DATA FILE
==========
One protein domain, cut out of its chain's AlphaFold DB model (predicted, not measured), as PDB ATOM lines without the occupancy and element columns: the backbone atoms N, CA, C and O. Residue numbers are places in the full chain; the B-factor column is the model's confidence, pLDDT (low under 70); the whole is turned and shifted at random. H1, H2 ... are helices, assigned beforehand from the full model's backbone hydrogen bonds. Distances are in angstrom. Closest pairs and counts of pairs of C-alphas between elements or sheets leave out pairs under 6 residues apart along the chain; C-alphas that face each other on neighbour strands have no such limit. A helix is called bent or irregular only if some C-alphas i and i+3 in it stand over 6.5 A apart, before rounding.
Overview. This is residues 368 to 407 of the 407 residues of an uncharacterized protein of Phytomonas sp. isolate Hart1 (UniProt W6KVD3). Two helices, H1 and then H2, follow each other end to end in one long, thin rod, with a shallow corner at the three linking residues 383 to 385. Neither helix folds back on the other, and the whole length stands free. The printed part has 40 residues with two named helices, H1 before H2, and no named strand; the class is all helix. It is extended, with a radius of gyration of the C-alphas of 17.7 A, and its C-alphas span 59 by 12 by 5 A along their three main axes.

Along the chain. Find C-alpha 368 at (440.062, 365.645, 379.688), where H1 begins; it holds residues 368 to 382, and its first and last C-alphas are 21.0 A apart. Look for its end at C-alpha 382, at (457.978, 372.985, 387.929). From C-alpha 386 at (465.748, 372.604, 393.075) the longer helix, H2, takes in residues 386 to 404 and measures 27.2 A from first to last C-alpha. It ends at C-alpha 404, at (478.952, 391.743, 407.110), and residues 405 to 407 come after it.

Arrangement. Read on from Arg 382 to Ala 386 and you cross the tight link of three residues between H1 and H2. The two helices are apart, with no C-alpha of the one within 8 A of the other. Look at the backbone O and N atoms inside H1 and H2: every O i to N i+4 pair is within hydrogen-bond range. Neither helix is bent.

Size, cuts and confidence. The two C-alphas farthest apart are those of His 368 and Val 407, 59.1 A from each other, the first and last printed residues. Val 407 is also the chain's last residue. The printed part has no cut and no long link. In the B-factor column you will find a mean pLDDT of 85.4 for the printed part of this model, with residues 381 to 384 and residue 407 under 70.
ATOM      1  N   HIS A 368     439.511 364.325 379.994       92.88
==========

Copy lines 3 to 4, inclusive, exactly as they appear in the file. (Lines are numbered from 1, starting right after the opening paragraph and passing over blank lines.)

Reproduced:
Arrangement. Read on from Arg 382 to Ala 386 and you cross the tight link of three residues between H1 and H2. The two helices are apart, with no C-alpha of the one within 8 A of the other. Look at the backbone O and N atoms inside H1 and H2: every O i to N i+4 pair is within hydrogen-bond range. Neither helix is bent.

Size, cuts and confidence. The two C-alphas farthest apart are those of His 368 and Val 407, 59.1 A from each other, the first and last printed residues. Val 407 is also the chain's last residue. The printed part has no cut and no long link. In the B-factor column you will find a mean pLDDT of 85.4 for the printed part of this model, with residues 381 to 384 and residue 407 under 70.